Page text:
Part one of the series, “A Dying Population” introduces the problem via personal stories and statistics. The demographic crisis in Russia is now well known. Increasing mortality and declining birth rates since the collapse of the Soviet Union in 1991 has created a population scissors crisis in the nation of 142 million people. Still the narratives and figures continue to be striking. For example, according to Murphy, abortions outpace births by 100,000 with 10 million Russian women infertile because of botched abortions. Since the collapse of the Soviet Union, Russia has lost 700,000 people a year. During Soviet times, Russian men’s average life expectancy is 59 years old, with a 48.5 percent chance of them dying between the age of 15 and 60. Finally, according to Sergei Mironov, the chairman of the upper Duma, “if the trend didn’t change, the population would fall to 52 million by 2080.”
Other factors have helped Russia’s population slide. AIDS, illness, alcoholism, drug use, and suicide have all been factors in exacerbating the demographic crisis. The latter, suicide, was an increasing escape from the hardships of the 1990s. Economic collapse, social instability, and of course the harsh dark Russian winters certainly added to people’s propensity to off themselves. Murphy writes,
Russia’s suicide rate, at about 36 per 100,000 people, is second only to that of Lithuania, according to the Serbsky National Research Center for Social and Forensic Psychiatry. In some remote areas of Russia, the rate exceeds 100 per 100,000.
Nikolai Zavada, a 21-year-old musician who goes by the name Serial Self-Killer, posted a song on http://www.mysuicide.ru , a well-known website that was later shut down because of public pressure:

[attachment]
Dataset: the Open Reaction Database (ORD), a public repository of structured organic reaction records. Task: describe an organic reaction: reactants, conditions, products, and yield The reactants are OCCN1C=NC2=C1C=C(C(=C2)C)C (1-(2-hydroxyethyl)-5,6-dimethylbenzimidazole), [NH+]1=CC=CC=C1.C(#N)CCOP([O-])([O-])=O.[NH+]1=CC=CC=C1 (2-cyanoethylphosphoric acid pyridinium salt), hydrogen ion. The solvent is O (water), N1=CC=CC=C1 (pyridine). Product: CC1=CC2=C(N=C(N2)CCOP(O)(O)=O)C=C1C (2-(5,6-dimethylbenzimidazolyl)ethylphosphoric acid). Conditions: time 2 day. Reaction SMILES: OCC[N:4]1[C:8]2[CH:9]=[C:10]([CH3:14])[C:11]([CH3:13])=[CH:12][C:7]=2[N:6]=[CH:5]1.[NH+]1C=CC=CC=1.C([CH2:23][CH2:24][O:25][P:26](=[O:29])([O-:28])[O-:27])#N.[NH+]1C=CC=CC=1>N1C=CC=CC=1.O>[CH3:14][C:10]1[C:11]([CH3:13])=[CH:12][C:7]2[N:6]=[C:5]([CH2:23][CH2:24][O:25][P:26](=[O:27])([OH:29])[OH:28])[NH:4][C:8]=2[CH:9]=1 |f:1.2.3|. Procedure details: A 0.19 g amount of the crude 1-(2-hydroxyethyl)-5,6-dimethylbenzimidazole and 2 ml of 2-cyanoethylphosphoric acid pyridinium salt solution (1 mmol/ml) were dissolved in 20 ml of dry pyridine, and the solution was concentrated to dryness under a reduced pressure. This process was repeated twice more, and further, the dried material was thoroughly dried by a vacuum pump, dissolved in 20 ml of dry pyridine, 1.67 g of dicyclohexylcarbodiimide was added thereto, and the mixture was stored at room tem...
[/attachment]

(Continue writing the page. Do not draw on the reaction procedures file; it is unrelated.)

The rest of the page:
I’m going out.
And it doesn’t matter whether it’s up or down.
Or who’s holding your hand, an angel or otherwise….
The cold has worn me out.
“People have a lack of hope,” Zavada said in an interview. “That all their efforts are in vain. And also, they have a feeling of eternal emptiness.”
Such narratives read similar to archival documents I’ve read about incidents of suicide from the 1920s.
The increasing gap between deaths and births is only one aspect of the problem. This gap is being aiding by an increasingly corroded health care system. This is the subject of part two, “For the Sick, No Place to Turn.” Not longer with the support of the state, Russian health care is wilting under capitalist reforms. Like most countries, the welfare state has met its death knell. The mantra of privatization is even heard in Russia. As the public system crumbles, those who can afford the emerging private system do so, while those who can’t, must rely on a public system that is losing the competitive war as more would-be state doctors are entering private practice. The logic of the market is draining the public sector of means and minds, and the private grows fat on the corpses of the former. A small present of chocolates, tea, or even blat gets you very far today.
The poor status of Russians’ health is not simply because of alcohol and bad health care; it is also because the widespread environmental damage caused by the Soviet state. Soviet socialism was to make man the ultimate tamer of nature, but nature’s revenge is an indiscriminant litany of effects: cancers, poisoning, birth defects, suffocation, and contamination.